Out With the Old and In With the New

“Help!” said the familiar voice, when I picked up the phone at 10 PM.

“I have a list of orders in an Excel sheet. I want to compare it with the list from last week, and delete all the orders that were in the old list.”

It was my daughter, still at the office, trying to get a pile of work done before the looming deadline. I helped her with a COUNTIF formula, and she was able to leave for home a short time later. Phew!

Find Duplicates With COUNTIF

The first step is to check each OrderID in the new list, to see if it’s also in the old list. We’ll use a COUNTIF formula to calculate how many times each OrderID is found in the old list. If the count is zero, we know it’s a new order.

  1. Open both workbooks. Here they’re arranged vertically, so both lists are visible.

    OrdersDup01

  2. In the new workbook, add a column heading, Dups, in cell D1 in this example. This step isn’t required, but keeps things tidier when you try to sort later.
  3. To start the formula, in cell D2, type:   =COUNTIF(
  4. Next, we’ll tell Excel where to look for the OrderID. In the old list, click on the column heading for column A, where the Order IDs are listed. That adds a reference with the workbook name, sheet name and column.
    =COUNTIF([Orders_Week01.xlsx]Week01!$A:$A

    OrderDup02
  5. Finally, we’ll tell Excel what we want to look for. Type a comma, then in the new list, click on the OrderID in cell A2.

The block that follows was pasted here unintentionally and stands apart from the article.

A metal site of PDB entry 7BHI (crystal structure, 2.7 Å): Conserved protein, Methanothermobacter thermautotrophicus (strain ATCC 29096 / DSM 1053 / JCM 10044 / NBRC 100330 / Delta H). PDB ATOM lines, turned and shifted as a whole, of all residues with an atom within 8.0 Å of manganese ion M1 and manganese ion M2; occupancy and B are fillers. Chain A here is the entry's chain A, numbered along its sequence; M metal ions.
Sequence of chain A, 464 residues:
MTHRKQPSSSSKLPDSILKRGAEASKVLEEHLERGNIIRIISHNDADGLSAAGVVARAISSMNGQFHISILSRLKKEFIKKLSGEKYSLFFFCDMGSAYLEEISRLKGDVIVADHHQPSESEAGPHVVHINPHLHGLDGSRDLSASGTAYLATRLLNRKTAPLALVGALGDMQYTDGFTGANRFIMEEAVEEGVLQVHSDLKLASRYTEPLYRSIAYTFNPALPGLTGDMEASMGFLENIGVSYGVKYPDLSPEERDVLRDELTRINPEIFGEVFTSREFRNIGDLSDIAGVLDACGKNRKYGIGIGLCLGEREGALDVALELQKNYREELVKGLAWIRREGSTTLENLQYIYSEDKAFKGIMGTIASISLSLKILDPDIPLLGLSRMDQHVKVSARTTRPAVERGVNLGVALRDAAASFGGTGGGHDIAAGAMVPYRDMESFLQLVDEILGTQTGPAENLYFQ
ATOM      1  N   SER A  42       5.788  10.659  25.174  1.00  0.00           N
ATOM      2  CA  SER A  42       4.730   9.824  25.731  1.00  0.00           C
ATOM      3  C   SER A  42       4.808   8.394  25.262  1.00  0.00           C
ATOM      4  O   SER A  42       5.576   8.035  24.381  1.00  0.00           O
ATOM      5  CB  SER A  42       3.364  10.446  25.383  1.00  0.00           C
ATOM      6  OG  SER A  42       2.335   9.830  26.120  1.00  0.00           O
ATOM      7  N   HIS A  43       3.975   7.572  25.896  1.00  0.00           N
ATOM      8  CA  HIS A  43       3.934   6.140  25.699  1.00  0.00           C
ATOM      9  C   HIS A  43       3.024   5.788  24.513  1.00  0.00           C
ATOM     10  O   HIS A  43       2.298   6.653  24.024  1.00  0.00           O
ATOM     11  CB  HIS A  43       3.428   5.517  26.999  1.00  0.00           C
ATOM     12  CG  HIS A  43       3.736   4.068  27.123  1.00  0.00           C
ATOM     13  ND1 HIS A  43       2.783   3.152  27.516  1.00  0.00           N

OrderDup03
  6. To complete the formula, type a closing bracket, then press Enter. Here’s the completed formula.
    =COUNTIF([Orders_Week01.xlsx]Week01!$A:$A,A2)
  7. Copy the formula down to the last row of data in the new list. There are 1s in some rows and 0s in other rows. We can see that the first three numbers in the new list are also in the old list, and they have been correctly counted as 1. The next three numbers aren’t in the old list, so their count is zero.
    OrderDup04

Delete the Duplicates

Now that the new orders are identified with a zero, we can delete the old orders.

  1. Click in the Dups column heading, and press Ctrl+A, to select the entire range.
  2. On the Ribbon’s Data tab, click the A-Z button, to sort the list in ascending order.
    RibbonSort
  3. The new items (zeros) will sort to the top of the list, with the old items (ones) at the bottom of the list.
  4. Select all the rows with old items, right-click on a row button in the selected rows, and click Delete.
    OrderDup05
  5. Finally, to clean up the sheet, delete the Dups column.
  6. Save a copy of the revised file, send it off to your vendor, and go home! (Well that’s how our scenario ended – you might have to stay at work for a few more hours.)

Counting in Excel

There are more Excel counting tips on the Contextures website.

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7 Responses

  1. AlexJ says:

    Speaking of “out with the old …”, great new look for the site!

  2. NancyK says:

    I love that I actually understand your site. Unlike Dick’s where everything might as well be in Greek.

  3. Bob R says:

    Debra – I also like the new look! I would have used vlookup, then filtered on the cells with #NA and deleted those rows.

  4. Nancy, glad you like it! Dick’s blog is geared to people who want to perform brain surgery, or achieve world domination, using Excel. ;-) I’m aiming for readers who want to get their work done a bit faster, or solve an annoying Excel problem, so they can move on to something else.

    Thanks Bob R, and you’re right, a VLookup would have worked too. In this example we’d have to keep the #NA rows (new records), and delete the rest.

  5. Roger Govier says:

    Hi Deb

    Good to know that “Mom” comes to the rescue – again!!!

  6. Contextures Blog » Conditional Formatting Is Better Than Your Faulty Memory says:

    […] could add a new column, with a COUNTIF formula to count the number of times each file appears in the Update list. Instead, I’ll use conditional formatting to colour the rows […]

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